HALIFAX—Sailors who survived a devastating fire aboard the submarine HMCS Chicoutimi almost 15 years ago were expected to learn details today of a study into the long-term impact on their health.
The used British submarine, one of four purchased by the Canadian military in 1998, was on its maiden voyage to Canada on Oct. 5, 2004, when it caught fire in rough seas off the coast of Ireland.
A board of inquiry later determined that as the sub's conning tower was being repaired on the surface, a rogue wave pushed a torrent of seawater through two open hatches, partially flooding two compartments and causing an electrical short-circuit and fire.
Much of the sub was quickly engulfed in black smoke as the 55 crew members fought the blaze.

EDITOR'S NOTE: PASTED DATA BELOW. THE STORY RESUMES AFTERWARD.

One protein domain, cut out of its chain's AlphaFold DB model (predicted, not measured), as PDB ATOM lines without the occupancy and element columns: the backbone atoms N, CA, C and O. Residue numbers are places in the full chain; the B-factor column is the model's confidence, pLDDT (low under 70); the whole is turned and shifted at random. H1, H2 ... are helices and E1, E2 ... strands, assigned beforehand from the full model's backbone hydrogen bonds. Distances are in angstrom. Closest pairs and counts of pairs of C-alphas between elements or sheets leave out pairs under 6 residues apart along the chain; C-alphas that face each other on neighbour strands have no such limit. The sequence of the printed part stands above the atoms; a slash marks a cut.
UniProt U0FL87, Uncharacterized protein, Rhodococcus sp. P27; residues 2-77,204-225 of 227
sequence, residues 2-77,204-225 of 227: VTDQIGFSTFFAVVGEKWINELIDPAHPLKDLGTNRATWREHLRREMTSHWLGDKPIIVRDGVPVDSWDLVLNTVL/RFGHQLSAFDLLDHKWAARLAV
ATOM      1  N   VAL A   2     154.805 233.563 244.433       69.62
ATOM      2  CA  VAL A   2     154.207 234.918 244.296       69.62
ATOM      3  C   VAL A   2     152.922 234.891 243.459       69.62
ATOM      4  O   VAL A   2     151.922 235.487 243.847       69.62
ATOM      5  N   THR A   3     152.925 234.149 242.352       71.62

Navy Lt. Chris Saunders later died from smoke inhalation, and two other crew members were badly injured by the toxic fumes.
After the fire, many of the submariners spent an additional five days on the sub—working on equipment covered in grey soot—as the ship was towed to Scotland.
The navy conceded early in its investigation that the crew had been exposed to a nasty chemical cocktail, though it would take years of laboratory work to determine what was in the smoke.